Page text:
This installment: two by the same author! (f); and a teen book grappling with pregnancy and adoption (f). [note: I read the first two on vacation after I’d finished all the books I’d schlepped or downloaded and had to plunder the eclectic “library” made up of books which previous guests had left. Someone really must have liked Shriver and I became totally hooked as well]
The Post Birthday World by Lionel Shriver
In London, Irina, a children’s’ book illustrator, is married to a nice, smart man, Lawrence. His good friend Aston is a professional snooker player, once married to a writer with whom Irina collaborated. Now Aston’s on his own for the traditional birthday party. Irina finds herself overcome with attraction, there’s a galvanizing, clandestine kiss, and now what? In the next chapter she resists further temptation. In the one following, she succumbs. And back and forth these parallel stories play out. No happy endings in either scenario but lots of regret and rueful self-knowledge. At first the structure seemed extreme and manipulated but then I fell into the spooling out of each trajectory and was riveted throughout all 500 pages.
Game Control by Lionel Shriver
This author really goes for knotty subjects. In this case, population control, specifically in Africa but a problem world-wide. The solution, at least according to Calvin: create a virus that reduces the population radically for future sustainability. AIDS is too slow and its targets are too specific. Eleanor, who runs family planning clinics in Nairobi, falls under his peculiar spell though it’s hard to reconcile her empathetic nature with his draconian plans. He was once an elephant exterminator when it was obvious that elephants and people couldn’t coexist in the same reduced territory. His scheme never manifests (lucky for us…) and the denouement is surprising. Brilliant, disturbing, and even witty amidst the darkness.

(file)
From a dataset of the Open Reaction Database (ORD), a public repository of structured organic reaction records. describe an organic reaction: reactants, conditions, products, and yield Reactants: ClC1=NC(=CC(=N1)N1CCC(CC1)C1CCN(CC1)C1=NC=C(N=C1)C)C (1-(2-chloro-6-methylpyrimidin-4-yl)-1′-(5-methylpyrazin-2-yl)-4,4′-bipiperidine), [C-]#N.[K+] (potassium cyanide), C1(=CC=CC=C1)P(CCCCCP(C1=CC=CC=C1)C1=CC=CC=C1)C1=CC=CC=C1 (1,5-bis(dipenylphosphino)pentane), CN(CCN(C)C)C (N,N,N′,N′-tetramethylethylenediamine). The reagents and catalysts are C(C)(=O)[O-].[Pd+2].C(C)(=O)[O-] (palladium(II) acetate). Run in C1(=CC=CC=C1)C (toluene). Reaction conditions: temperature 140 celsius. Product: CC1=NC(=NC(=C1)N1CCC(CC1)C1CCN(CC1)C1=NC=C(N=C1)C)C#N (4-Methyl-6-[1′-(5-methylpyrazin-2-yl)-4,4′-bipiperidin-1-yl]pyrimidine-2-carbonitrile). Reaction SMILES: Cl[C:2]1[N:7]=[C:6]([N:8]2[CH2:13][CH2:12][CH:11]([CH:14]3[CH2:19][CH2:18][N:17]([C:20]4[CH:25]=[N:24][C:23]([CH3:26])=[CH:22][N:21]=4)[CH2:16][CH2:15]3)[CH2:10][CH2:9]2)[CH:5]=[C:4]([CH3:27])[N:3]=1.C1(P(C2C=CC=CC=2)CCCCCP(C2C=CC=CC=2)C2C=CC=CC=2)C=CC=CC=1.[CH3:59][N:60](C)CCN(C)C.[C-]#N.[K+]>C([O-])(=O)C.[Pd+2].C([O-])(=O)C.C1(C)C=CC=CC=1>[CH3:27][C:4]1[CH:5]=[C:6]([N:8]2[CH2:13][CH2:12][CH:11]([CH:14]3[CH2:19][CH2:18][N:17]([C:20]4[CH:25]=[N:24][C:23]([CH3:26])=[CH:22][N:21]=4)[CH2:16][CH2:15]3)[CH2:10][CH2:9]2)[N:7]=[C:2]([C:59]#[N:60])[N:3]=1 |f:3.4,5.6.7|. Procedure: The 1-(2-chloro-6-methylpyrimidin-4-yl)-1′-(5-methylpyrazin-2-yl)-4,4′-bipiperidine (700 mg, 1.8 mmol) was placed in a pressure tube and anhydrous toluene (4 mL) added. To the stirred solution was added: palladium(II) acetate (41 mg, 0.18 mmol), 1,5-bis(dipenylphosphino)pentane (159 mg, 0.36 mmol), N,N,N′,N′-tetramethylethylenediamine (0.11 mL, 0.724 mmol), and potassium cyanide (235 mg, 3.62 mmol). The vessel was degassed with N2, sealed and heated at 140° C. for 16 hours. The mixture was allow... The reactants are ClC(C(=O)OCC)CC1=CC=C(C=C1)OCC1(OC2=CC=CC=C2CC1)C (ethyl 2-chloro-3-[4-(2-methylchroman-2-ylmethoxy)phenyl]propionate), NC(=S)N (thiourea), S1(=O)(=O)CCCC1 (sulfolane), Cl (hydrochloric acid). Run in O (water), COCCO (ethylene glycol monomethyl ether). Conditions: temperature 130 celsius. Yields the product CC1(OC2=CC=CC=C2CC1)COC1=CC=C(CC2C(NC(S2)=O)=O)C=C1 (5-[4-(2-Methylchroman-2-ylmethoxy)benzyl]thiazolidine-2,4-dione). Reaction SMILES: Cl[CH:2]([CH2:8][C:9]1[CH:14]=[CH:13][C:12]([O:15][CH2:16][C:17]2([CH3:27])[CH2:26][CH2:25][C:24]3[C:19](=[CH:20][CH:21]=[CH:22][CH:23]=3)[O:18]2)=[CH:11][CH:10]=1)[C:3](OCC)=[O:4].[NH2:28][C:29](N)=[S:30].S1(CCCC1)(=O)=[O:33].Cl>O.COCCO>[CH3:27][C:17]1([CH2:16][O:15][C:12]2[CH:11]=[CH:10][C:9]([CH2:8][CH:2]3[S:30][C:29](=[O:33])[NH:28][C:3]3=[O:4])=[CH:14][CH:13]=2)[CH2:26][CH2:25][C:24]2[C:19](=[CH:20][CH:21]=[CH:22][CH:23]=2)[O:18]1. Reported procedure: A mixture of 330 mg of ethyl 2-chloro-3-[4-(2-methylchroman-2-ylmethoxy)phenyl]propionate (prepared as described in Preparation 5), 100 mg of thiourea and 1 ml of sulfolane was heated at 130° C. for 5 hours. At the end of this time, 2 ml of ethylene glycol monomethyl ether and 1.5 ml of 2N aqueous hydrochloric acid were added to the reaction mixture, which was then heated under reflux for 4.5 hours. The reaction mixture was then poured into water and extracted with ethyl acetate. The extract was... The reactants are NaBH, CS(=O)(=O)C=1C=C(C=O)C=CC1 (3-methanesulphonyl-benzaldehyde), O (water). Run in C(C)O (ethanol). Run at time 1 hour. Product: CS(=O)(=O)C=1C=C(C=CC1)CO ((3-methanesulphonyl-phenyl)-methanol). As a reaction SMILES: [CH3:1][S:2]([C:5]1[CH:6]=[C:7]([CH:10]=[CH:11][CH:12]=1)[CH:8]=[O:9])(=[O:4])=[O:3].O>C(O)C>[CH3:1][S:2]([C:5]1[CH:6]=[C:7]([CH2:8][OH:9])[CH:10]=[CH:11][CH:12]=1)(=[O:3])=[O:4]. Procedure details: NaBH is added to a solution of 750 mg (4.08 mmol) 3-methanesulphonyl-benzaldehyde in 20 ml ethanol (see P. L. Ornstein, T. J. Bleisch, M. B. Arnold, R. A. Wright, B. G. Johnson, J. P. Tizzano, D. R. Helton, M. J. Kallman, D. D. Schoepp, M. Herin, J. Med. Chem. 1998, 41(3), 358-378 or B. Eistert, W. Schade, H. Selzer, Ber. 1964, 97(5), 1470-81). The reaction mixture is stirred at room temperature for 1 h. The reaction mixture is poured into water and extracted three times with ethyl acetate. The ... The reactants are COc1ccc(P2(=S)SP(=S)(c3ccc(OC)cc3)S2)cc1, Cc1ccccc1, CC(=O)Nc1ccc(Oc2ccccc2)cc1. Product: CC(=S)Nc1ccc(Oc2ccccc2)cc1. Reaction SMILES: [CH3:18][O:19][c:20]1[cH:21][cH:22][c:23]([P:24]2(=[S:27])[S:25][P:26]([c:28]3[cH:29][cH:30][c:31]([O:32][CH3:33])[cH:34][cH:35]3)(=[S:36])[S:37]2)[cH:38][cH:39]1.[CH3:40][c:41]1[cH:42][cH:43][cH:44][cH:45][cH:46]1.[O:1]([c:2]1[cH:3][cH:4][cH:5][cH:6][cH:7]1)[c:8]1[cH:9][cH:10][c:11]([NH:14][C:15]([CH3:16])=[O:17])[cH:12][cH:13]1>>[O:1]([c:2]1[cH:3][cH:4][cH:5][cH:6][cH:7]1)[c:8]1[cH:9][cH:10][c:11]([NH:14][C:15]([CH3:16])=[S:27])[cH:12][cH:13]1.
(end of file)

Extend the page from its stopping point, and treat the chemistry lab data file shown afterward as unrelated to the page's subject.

Far From The Tree by Robin Benway
A YA book that tackles issues of teen pregnancy and adoption head on. Grace gives up the baby but in her anguish determines to find her biological mother and perhaps learn why she was given away. She discovers two bio siblings, each with their issues. Maya looks completely different from her family. Joaquin was shunted to foster homes; now at 17 he’s landed in a good one. They propose adoption but he’s too scarred and scared to accept their love and support. All three learn hard truths about their origins and come to peace with how they’ve landed. Moving.
Back next week.